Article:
|Quarrendon Leas is an area of fields and riverside meadows next to the River Thame, with hedgerows, trees and watercourses.|
The meadows (‘leas’) that we see today include some areas that have been grazed by sheep since Tudor times, while the river flood plain historically has provided rich grazing land for cattle. The fields, hedgerows and watercourses today provide habitats for a variety of species.
Birds include the skylark, song thrush, linnet, yellowhammer, green woodpecker, buzzard and red kite. Along the river if you're lucky you may glimpse a kingfisher, or a cormorant perched in a tree. Fieldfares and redwings can be seen in winter.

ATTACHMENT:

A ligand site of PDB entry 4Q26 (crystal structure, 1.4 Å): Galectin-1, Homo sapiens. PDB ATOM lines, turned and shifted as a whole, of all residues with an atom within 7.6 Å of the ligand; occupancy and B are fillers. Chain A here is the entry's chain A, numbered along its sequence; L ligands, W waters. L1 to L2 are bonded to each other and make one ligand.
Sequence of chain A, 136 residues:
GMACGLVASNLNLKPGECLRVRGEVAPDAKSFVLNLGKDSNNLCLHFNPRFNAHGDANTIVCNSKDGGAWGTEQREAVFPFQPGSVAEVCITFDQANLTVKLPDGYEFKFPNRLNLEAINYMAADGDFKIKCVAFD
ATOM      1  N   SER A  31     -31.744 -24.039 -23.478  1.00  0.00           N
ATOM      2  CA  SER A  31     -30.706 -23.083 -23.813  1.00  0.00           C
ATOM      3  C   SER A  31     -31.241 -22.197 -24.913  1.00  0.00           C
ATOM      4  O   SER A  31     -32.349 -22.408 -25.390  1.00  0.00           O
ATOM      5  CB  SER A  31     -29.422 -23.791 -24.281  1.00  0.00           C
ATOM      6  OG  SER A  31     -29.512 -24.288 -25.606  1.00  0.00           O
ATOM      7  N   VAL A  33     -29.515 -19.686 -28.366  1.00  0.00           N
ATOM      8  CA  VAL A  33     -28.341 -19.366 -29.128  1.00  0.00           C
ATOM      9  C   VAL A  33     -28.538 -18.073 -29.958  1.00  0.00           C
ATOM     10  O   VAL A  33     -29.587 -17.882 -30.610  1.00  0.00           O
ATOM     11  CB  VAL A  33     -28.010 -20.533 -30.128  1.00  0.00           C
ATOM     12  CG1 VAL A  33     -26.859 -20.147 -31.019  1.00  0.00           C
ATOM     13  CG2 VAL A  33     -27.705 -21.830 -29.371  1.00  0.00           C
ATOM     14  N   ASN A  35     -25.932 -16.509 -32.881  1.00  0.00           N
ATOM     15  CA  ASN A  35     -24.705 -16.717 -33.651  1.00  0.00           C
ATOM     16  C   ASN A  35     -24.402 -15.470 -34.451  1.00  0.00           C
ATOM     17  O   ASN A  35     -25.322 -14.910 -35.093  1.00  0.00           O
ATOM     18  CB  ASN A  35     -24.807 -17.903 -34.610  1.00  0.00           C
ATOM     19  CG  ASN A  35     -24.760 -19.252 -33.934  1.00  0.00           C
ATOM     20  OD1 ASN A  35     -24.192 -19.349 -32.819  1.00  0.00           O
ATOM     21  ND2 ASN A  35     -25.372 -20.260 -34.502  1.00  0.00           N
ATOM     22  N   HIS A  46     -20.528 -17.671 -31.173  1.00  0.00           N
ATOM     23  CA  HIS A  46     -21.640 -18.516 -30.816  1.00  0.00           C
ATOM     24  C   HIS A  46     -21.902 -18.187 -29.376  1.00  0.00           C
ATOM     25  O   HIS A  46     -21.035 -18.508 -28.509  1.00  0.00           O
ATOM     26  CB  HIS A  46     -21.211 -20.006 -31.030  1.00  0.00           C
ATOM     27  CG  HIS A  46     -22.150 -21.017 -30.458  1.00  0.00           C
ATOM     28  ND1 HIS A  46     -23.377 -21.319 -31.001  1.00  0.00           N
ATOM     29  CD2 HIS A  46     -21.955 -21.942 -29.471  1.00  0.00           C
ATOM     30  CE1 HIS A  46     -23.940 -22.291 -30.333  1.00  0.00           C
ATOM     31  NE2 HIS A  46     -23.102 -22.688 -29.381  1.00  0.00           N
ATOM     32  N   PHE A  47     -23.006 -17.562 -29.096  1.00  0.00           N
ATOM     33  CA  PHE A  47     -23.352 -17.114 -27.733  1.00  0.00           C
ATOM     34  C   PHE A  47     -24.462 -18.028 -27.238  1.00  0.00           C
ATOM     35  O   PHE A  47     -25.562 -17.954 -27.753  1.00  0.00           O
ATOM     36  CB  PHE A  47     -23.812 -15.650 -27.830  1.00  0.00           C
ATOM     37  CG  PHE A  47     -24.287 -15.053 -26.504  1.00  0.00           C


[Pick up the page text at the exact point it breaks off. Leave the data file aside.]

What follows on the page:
Water voles have been seen along the river and great crested newts in the moat.
Rare black poplar trees grow along the edges of the watercourses. The tall perennial Good King Henry plant is quite plentiful on the site. This green leafy plant, related to spinach, used to be grown in cottage gardens for hundreds of years as a vegetable but is now much less common.
The Trust is planning to upgrade the site as an ecological habitat, building on its historic land use.
Yellowhammer (credit Tim Felce)